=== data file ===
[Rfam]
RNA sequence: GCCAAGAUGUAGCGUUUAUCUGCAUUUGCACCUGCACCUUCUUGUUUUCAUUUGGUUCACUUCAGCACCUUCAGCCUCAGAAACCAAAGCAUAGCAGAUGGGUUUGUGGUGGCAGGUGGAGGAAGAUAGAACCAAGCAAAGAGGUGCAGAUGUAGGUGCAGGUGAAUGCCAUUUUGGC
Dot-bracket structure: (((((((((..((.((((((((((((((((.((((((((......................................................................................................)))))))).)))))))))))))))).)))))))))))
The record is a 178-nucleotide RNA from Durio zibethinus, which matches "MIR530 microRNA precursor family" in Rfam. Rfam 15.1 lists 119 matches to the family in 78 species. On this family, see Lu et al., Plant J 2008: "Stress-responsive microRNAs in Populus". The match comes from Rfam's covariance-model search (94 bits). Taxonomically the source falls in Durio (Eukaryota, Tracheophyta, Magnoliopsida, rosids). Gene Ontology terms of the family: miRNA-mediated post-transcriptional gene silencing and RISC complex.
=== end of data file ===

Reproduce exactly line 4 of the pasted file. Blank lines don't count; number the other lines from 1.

The record is a 178-nucleotide RNA from Durio zibethinus, which matches "MIR530 microRNA precursor family" in Rfam. Rfam 15.1 lists 119 matches to the family in 78 species. On this family, see Lu et al., Plant J 2008: "Stress-responsive microRNAs in Populus". The match comes from Rfam's covariance-model search (94 bits). Taxonomically the source falls in Durio (Eukaryota, Tracheophyta, Magnoliopsida, rosids). Gene Ontology terms of the family: miRNA-mediated post-transcriptional gene silencing and RISC complex.